The variety and complexity of Zanović’s scams are echoed in his rich and eclectic literary production: Pigmalione (1773), Riflessioni filosofiche-morali (1773), Lettere turche (1776), and L’Horoscope de la Pologne, de la Prusse, de l’Angleterre (1779) – these are just some of the titles of this adventurer who also changed identity in his literary works, presenting himself in various ways and constantly mystifying his own work.

In the course of his numerous socializings and travels, Zanović encountered the British people at least twice. The first contact involved financial fraud. At the end of the year 1770, Zanović set out on a trip to Florence where he took part in a game of cards, together with Casanova (who actually mentions Primislav). One of the players at this card game, was a frivolous gambler and squanderer: the nineteen-year-old English aristocrat and later British politician, Henry Fiennes Pelham Clinton (1750-1778), Earl of Lincoln. Bewitched by the charms of one of Zanović’s acquaintances and partners, he became an easy prey. When Lord Lincoln realized what was going on, he had already been duped of the sum of twelve thousand gold guineas. He paid a quarter of that amount immediately, and for the rest he gave Primislav several bills of exchange, which the swindler then took to London and for which he received payment. Lincoln himself died shortly afterwards, a victim of his debauched lifestyle.

Soon afterwards Zanović found himself in Rome where he assumed the identity of a pious pilgrim named Warta. At the same time, the British noble and courtier, Elizabeth Chudleigh (c. 1720-1788), Duchess of Kingston, was staying in Rome. The duchess was a famous British socialite, who had married a Royal Navy officer, Augustus John Hervey (1724-1779), but concealed the marriage so that she could retain her position as maid of honour to the Princess of Wales. The marriage failed and she became the mistress of Evelyn Pierrepont, second Duke of Kingston-upon-Hull (1711-1773), of Thoresby and of Holme Pierrepont in Nottinghamshire. Meanwhile, Hervey became heir to the Earldom of Bristol. The pair colluded in 1769 to conceal evidence of their marriage. Elizabeth committed perjury in an ecclesiastical court and married the Duke of Kingston within weeks. In 1776 the duchess was tried for bigamy in a trial that lasted five days and attracted so much public attention that tickets to the hearing were sought by members of the public. When she was found guilty she went to live in Russia at the court of Catherine the Great, and then to France.6  When in Rome she met a young man named Warta from Venetian Albania, who had aroused much interest in Roman social circles and who impressed her as well.7  French socialite and memorialist baronesse Henriette Louise de Waldner de Freundstein, Baronne d‘Oberkirch (1754-1803) noted that the duchess, who, as a young woman, was ‘sans aucun doute la plus belle femme de l’Angleterre’, had encountered Warta on her first trip to Italy:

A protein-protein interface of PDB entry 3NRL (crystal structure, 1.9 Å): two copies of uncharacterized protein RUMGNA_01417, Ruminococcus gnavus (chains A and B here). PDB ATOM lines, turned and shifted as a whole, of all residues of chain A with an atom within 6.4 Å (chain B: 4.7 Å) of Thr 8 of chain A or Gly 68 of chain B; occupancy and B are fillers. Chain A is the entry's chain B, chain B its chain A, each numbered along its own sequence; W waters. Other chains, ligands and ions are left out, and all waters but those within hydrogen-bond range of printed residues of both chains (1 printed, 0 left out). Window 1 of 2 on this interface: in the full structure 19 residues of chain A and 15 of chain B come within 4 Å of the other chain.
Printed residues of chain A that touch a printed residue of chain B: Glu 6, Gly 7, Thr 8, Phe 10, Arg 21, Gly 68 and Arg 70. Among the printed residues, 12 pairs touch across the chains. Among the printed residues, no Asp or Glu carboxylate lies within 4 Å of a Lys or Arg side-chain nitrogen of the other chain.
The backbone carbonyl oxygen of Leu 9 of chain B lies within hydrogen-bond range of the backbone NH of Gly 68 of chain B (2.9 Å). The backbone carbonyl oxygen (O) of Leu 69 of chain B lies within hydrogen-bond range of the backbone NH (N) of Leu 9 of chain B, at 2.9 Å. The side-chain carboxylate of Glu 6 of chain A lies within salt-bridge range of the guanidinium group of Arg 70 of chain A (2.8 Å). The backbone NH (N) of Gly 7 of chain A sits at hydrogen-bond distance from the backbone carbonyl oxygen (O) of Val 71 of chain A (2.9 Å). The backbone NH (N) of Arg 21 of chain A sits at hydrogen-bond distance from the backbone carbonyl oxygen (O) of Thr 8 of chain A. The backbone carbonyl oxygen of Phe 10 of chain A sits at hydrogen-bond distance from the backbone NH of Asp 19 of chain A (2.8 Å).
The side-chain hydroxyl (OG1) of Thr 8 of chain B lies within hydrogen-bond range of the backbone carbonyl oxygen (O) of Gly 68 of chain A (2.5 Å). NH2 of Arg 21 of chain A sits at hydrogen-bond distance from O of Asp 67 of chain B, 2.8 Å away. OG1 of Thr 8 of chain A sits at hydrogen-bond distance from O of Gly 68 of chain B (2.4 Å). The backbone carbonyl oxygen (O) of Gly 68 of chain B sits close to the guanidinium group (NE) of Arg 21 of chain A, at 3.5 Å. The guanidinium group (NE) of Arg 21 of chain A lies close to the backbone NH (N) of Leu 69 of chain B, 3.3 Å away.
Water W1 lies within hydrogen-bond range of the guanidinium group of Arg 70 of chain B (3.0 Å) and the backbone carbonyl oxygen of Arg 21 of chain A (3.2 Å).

• 6. Claire Gervat, Elizabeth: The Scandalous Life of an Eighteenth-Century Duchess (New York: Penguin Random House, 2004).
  • 7. Histoire de la vie et des aventures de la duchesse De Kingston. Nouvelle édition. A laquelle on a joint une notice curieuse sur Stefano Zannowich, prétendu Prince Castriotto d’Albanie, avec les portraits de ces deux célèbres personnages (Londres: s.n., 1789).

‘Dans son premier voyage d’Italie, lorsqu’elle était à Rome la véritable souveraine du pape et des Romains, on lui an nonça, un jour, un seigneur nommé Warta, prince d’Albanie, dont la ville entière raffolait, et qui était cerlainement la plus belle créature que Dieu eût jamais faite. Il portait un costume resplendissant d’or et de pierreries, il était tou jours armé jusqu’aux dents et des plus belles armes du monde, dont il se servait très-adroitement‘.8

  • 8. Mémoires de la Baronne D’Oberkirch sur la Cour de Louis XVI et la société française, ed. Comte de Montbrison (Bruxelles: Comptoir des Editeurs, 1854), tome 1, p. 251.

They were two personalities, two socialites who attracted each other: Le prince Warta avait un esprit aussi fin que brillant, une conversation piquante et variée. Il montrait des sentiments généreux et nobles, un amour de sa patrie, une haine de l’oppression, enfin tout ce qui pouvait plaire à une femme (Montbrison 251-252). The passion of the duchess for the Adriatic swindler attracted public notice: Élisabeth l’aima, elle l’aima plus qu’elle n’avait aimé le duc de Hamilton, dans son bel âge. Elle l’aima de toute la tendresse d’un cœur sur son déclin, elle l’aima follement (Montbrison 252). The bigamous duchess of Kingston was thirty years older than Zanović and she was undoubtedly fascinated by this young adventurer who flattered her and knew how to spark her admiration. Just as he had been able to seduce polite European society by manipulating their desire for the forbidden, he easily seduced the duchess. They became romantically entangled but he was undoubtedly charming the British lady to manipulate her. Nevertheless, their love affair was one of the most scandalous in British society at the end of the eighteenth century.

Zanović’s strategy of masquerading, his social skills, his ability to spot and exploit the weaknesses of others, and his cunning use of social connections with powerful and important people were all perfected throughout his extraordinary fraudulent life. His chicanery must have enjoyed the strong support of some elements of high society and it is unlikely that he could have succeeded in carrying out intrigues and scams without his well-established network of social contacts.

Citer cet article
LAZAREVIC Persida, "Stefan Zanović", Encyclopédie numérique de la sociabilité britannique au cours du long dix-huitième siècle [en ligne], ISSN 2803-2845, Consulté le 22/04/2024, URL:

Références complémentaires

Aleksić, Branko, ‘Deux lettres dédommageantes de Premislas Zanovich a Casanova’, L’Intermédiaire des casanovistes (no XVIII, 2001), p. 1122.

Delon, Michel, Le Savoir-vivre libertin (Paris: Hachette littératures, 2004).

Malaj, Vincenzo, Stefano Zanovich, un sedicente erede di Skanderbeg (s.l.: s.n., 1968).

Mortier, Roland, Le ‘Prince d’Albanie’: Un aventurier au siècle des Lumières (Paris: Honoré Champion Éditeur, 2000).

Preto, Paolo, I servizi segreti di Venezia. Spionaggio e controspionaggio ai tempi della Serenissima (Milano: Il Saggiatore, 2010).

In the DIGIT.EN.S Anthology